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Sound Bites: Suffolk County’s nearly $4 billion budget proposal

Suffolk County Executive Steve Bellone delivers his address to the opening session of the state's Democratic Convention, in Melville, New York.
Richard Drew
Suffolk County Executive Steve Bellone delivers his address to the opening session of the state's Democratic Convention, in Melville, New York.

Good morning.

In his final spending plan, Suffolk County Executive Steve Bellone has proposed a $3.9 billion budget for 2024. 

The budget increases spending by just over 5% compared to this year while freezing property taxes for the general fund and the police department. He also calls for more police recruits, a reserve fund to be used for emergency repairs and 4% raises for all elected officials.

Bellone is term-limited leaving at the end of the year. He submitted the budget to lawmakers nearly a month after the original Sept. 15 deadline due to delays related to recovering from a cyberattack on the county government last year. 

He took office in 2012 when Suffolk faced a $500 million deficit. In recent years, the county has been flush with federal pandemic relief and high sales tax revenues.

Here’s a bite-sized look at what else were hearing:

The Northeast was passed over by the Biden administration’s plan to create hydrogen hubs. A seven-state consortium led by New York, including Connecticut and the rest of New England, were not selected for the $7 billion bid. President Biden selected seven hubs around the U.S. to use hydrogen to produce renewable energy, without emitting greenhouse gasses. Connecticut has a decades-long history with hydrogen, with nation-leading research at the University of Connecticut, the Connecticut Center for Advanced Technology and FuelCell Energy in Danbury.

Islip Town Supervisor Angie Carpenter rebuffs Suffolk County’s planned homeless shelter. Residents notified the town of their fears of a homeless shelter that the county has planned for a residential neighborhood — without community input. Carpenter said in a statement that she never received any information about Suffolk County intending to convert a former hotel into a homeless shelter. The town Division of Fire Prevention was sent to investigate and found several violations, she said.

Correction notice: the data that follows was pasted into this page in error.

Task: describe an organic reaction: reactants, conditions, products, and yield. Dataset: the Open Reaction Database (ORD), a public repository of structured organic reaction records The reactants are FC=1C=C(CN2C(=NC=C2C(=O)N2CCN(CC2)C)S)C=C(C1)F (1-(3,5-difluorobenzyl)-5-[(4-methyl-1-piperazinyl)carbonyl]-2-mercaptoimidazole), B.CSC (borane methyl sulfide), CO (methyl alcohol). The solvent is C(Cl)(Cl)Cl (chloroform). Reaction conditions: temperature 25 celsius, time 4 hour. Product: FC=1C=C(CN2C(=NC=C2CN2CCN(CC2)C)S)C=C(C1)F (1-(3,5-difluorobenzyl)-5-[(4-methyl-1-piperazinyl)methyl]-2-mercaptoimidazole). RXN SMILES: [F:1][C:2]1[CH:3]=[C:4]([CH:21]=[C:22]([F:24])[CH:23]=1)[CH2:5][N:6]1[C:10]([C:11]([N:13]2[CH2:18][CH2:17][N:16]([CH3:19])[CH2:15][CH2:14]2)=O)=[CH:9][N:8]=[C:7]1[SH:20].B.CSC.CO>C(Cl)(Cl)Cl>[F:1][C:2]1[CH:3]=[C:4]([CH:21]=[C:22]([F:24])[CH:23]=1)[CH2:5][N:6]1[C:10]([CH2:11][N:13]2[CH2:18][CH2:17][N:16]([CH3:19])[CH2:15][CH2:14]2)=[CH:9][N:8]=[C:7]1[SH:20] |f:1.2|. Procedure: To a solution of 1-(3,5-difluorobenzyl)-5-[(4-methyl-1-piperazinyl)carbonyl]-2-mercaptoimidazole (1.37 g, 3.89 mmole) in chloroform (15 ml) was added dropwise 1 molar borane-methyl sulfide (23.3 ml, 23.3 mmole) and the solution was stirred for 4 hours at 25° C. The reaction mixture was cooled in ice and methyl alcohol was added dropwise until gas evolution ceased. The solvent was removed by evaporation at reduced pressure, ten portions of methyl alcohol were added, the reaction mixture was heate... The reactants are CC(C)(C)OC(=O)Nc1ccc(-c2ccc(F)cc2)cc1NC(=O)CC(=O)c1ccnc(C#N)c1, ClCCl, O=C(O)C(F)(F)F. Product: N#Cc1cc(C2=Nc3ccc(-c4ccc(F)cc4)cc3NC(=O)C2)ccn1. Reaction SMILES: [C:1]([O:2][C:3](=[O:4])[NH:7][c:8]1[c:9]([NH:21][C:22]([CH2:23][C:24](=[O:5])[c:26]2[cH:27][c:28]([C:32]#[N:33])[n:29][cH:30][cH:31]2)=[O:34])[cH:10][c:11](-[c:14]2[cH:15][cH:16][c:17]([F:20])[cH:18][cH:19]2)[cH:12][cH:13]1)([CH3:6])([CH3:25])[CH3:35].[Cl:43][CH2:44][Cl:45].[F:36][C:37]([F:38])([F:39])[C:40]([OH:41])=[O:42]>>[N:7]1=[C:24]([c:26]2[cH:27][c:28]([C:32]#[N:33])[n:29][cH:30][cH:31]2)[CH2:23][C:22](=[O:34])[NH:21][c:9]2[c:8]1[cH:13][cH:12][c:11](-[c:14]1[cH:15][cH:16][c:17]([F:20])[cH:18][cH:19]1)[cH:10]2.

Incumbent Joe Ganim will not appear twice on the Bridgeport ballot for mayor. A sample ballot released this week shows the New Movement spot blank. The ballot line did not meet the requirements to run Ganim as its candidate simultaneously with Bridgeport's Democratic Party. If his opponent, John Gomes, wins his court case accusing Ganim of absentee ballot fraud, there could be a mayoral primary do-over. If Ganim lost, the New Movement would have been a political lifeline to remain on the November ballot.

Connecticut State Police cruisers don’t store GPS coordinates. The vehicles have GPS installed to track where it is at any given time, but cannot record where the car was yesterday or even seconds ago. Advocates warn that this could make it difficult to hold law enforcement responsible when conduct comes into question. Ken Barone, co-author of a false ticket scandal, said the GPS information could help identify troopers with ticket discrepancies due to technical issues or data entry errors, as opposed to deliberately falsifying records.

Connecticut state employees’ insurance plans will cover fertility treatments for LGBTQ+ workers. The plans cover more than 265,000 municipal employees, retirees and their dependents. State Comptroller Sean Scanlon said he hopes that the effort will push private insurers to follow suit in Connecticut, while lawmakers iron out updating regulations. Only 21 states provide coverage on private insurance plans for fertility health care, including three that specify coverage for LGBTQ+ people.

Buying booze in New York just got a bit easier, according to a package of bills signed by Governor Kathy Hochul. Liquor and wine stores can open at 10 a.m. and close at 10 p.m. on Sundays. The legislation also allows for the sale of beer, mead, braggot and cider on any day of the week including Sundays. Doing business with booze also got better with a brewer’s license being expanded from one to three years, and retail stores can sell complimentary gift and promotional items related to wine and spirit sales.

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A native Long Islander, J.D. is WSHU's managing editor. He also hosts the climate podcast Higher Ground. J.D. reports for public radio stations across the Northeast, is a journalism educator and proud SPJ member.
Andrea Quiles is a fellow at WSHU.